Today, prices are becoming very tempting and there’s plenty of choice on the market thanks to the 3 Series’ strong new sales. That it is such a well-built car, one that’s proven to be very reliable, further validates interest in this image-conscious model. One of the most popular second-hand cars on sale, it’s not hard to see why the BMW 3 Series is such a winner.

Ask Honest John

Oil leaking into turbo on BMW 3 Series - is this a serious problem?
"I have a BMW 3 series 1.8 diesel. Having had an oil change about 4000 miles ago, the i-drive flashed with a low oil warning and I put in one litre of oil immediately. I did this and took it to my specialist, who did the oil change and ran a few checks, There was nothing obvious, but did mention that it could be leaking into the turbo, but just keep an eye on the level for now. The car is running fine and has just covered 70,000 since 2014. But am I looking at a failing turbo? "
It isn't uncommon for any diesel turbo bearing oil seals to leak at this sort of age and mileage. But I do believe it is an early sign of turbo failure. You will eventually need to replace the unit with a new or recon turbo. You will also need to replace the oil feed pipe from the engine to the turbo and oil return pipe because they are likely to be clogged up with carbon.
Answered by Dan Powell
Are four worn tyres a warning sign when buying a used car?
"I'm negotiating with a car dealer to buy a 2018 BMW 320i. The car has 18,000 miles on the clock; however, on checking the MoT, I've discovered all four tyres have an advisory. I have spoken to the salesperson and have asked for a new MoT (it currently has eight months left). I also want four new tyres. The dealer is willing to replace the tyres, but won't commit to them all being the same make and model of tyre. Should I be concerned? "
I would be concerned on two counts. 1) If it's running on four worn tyres, I'd be worried about the rest of the car's upkeep – not replacing tyres is a sure sign other things have been neglected. That could be a bigger concern on a low mileage car like this because low miles tend to indicate a car has been used for lots of short journeys that are harder on the mechanicals. 2) I'd also have concerns about buying a car from a dealer who is willing to sell a car with advisories on all four tyres and whose solution is to offer you a set of mismatched replacements. In an ideal world, a car should have four matching tyres to ensure it handles predictably and a dealer should know this. I'd push to see the full service history (sounds like you have done this already), get four matching tyres fitted by the dealer and double check reviews of the business to gauge its after-sales support.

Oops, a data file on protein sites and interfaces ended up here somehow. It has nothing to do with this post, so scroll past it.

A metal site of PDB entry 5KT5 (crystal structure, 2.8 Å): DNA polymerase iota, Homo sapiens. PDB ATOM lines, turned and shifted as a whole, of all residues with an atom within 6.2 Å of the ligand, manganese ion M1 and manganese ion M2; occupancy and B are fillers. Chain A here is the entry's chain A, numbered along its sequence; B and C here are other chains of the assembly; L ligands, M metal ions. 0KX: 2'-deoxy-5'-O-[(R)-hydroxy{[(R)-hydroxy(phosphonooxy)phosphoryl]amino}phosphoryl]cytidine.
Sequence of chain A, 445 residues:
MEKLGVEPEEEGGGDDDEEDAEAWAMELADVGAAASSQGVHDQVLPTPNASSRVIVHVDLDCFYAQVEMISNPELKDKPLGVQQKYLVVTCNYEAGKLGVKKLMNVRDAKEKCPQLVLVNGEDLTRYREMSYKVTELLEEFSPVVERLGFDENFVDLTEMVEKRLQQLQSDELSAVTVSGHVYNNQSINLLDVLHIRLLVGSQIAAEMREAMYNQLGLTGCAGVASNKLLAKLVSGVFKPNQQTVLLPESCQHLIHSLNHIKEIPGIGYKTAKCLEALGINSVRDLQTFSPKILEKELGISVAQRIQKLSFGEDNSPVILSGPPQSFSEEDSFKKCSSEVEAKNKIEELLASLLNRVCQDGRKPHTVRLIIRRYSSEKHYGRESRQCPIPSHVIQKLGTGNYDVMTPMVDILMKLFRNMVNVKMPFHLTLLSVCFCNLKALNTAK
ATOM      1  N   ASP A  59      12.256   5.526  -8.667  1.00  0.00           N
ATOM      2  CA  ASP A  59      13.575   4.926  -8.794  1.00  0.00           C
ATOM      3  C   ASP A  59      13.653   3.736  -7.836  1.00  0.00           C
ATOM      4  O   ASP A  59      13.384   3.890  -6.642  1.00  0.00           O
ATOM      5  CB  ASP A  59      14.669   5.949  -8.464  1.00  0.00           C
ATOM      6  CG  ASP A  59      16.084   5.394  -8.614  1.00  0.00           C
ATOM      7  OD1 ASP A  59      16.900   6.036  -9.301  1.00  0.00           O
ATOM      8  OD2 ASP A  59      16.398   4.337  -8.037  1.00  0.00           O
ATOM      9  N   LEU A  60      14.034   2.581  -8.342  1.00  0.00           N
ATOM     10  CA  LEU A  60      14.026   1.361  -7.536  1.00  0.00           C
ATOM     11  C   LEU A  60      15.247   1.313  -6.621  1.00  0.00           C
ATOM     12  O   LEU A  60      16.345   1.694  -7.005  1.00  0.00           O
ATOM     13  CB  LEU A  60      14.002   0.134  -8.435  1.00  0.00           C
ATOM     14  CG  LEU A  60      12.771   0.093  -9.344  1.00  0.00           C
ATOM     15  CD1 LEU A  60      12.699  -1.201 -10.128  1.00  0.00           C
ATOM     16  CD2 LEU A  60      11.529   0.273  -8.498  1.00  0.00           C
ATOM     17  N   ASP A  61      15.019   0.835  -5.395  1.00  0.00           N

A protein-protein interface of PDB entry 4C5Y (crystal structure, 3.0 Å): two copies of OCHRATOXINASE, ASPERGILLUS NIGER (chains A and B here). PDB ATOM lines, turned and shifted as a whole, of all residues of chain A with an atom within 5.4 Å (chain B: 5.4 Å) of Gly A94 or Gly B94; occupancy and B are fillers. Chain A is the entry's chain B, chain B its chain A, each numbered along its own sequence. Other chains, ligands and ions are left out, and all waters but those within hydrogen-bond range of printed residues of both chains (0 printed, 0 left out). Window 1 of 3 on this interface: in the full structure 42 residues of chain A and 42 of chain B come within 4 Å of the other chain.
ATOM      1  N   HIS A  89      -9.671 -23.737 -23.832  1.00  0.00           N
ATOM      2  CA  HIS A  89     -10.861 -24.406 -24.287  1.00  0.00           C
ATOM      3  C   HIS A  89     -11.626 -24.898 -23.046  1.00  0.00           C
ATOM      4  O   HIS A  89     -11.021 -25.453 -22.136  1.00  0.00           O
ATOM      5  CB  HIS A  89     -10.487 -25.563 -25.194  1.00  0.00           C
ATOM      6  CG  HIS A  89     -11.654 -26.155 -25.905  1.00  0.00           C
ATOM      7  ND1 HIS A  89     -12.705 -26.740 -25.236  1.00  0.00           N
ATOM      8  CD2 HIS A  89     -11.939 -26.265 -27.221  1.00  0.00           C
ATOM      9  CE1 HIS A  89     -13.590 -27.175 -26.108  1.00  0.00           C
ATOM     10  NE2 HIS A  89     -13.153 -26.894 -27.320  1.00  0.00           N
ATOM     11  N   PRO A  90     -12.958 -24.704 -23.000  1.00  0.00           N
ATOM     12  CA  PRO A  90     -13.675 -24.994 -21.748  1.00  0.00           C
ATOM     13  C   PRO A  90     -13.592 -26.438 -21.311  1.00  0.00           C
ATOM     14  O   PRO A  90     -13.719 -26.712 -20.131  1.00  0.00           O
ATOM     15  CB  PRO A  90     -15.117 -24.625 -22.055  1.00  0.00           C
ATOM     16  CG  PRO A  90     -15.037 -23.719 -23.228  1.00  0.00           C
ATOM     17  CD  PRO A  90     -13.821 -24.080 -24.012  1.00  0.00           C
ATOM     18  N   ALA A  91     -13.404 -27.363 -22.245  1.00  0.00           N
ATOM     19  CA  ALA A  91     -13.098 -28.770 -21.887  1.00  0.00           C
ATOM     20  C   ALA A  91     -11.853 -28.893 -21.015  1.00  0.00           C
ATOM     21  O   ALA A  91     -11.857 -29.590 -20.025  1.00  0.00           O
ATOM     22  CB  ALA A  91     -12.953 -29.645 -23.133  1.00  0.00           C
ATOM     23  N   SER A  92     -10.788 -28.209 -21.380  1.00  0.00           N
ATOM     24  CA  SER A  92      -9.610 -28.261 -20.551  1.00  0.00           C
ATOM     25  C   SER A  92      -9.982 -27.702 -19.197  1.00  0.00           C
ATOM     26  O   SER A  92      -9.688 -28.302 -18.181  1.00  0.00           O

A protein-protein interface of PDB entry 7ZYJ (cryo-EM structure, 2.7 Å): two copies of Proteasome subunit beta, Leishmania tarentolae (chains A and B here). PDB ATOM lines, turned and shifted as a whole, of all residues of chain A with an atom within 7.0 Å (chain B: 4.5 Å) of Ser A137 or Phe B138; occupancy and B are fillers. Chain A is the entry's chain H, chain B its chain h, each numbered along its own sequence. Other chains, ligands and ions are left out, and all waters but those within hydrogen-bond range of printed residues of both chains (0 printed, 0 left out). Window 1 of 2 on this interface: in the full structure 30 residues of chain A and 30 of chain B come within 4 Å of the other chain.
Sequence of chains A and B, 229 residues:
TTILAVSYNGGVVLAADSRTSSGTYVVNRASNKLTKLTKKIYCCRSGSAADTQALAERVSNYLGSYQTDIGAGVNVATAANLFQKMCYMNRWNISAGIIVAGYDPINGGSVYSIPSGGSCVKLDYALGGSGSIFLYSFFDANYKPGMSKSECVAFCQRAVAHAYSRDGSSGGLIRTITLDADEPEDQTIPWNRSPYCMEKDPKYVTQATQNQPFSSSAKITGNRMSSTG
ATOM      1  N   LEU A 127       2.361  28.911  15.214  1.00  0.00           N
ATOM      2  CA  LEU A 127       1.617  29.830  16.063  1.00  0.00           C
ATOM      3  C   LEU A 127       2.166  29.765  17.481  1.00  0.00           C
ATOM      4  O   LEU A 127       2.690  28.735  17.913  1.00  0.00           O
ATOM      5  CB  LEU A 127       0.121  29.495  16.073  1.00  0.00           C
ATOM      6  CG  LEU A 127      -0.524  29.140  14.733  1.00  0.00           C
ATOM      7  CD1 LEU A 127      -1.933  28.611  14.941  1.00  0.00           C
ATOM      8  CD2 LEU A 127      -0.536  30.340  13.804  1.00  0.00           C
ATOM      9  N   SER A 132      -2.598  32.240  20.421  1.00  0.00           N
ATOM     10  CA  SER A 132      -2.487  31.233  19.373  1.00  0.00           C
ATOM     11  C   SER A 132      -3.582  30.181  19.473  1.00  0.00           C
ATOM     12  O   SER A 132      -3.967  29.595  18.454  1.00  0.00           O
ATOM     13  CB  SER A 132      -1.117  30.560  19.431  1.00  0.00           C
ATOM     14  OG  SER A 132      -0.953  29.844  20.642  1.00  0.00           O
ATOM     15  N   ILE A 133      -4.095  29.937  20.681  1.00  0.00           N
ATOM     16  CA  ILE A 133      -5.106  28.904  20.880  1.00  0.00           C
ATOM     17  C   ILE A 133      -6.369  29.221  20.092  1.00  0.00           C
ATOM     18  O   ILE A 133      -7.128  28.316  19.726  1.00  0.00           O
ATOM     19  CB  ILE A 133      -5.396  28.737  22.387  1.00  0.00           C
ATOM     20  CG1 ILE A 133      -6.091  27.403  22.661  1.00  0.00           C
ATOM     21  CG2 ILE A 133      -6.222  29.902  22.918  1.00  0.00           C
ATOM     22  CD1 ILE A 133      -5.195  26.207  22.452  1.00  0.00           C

Answered by Russell Campbell
When should I get the transmission fluid in my car changed?
"My 2016 BMW 335D automatic has now covered 74,000 miles. Do you think its worth having the transmission fluid changed in its ZF 8-speed gearbox? "
Yes. We'd recommend a gearbox oil change every 62,000 miles or eight years (whichever comes soonest). For the longevity of the gearbox, it's worth changing the transmission oil now.
Answered by Andrew Brady
Is a used car with very low mileage cause for concern?
"I’ve seen a BMW 320i M Sport that I’m rather interested in. It’s at the main dealer. It was registered in late July 2017 but has covered only 2500 miles. Is that low mileage likely to be a problem? I tend to keep cars for 4-5 years and cover 6000-8000 miles per year (in normal times). Many thanks. "
It's a bit worrying, yes. Cars don't like being left unused for long periods. Parts seize up and there could be issues when it's pressed into regular use. If it's cheaper than similar cars and comes with a warranty, it could be worth a punt.
Answered by Andrew Brady

What does a BMW 3 Series (2012 – 2019) cost?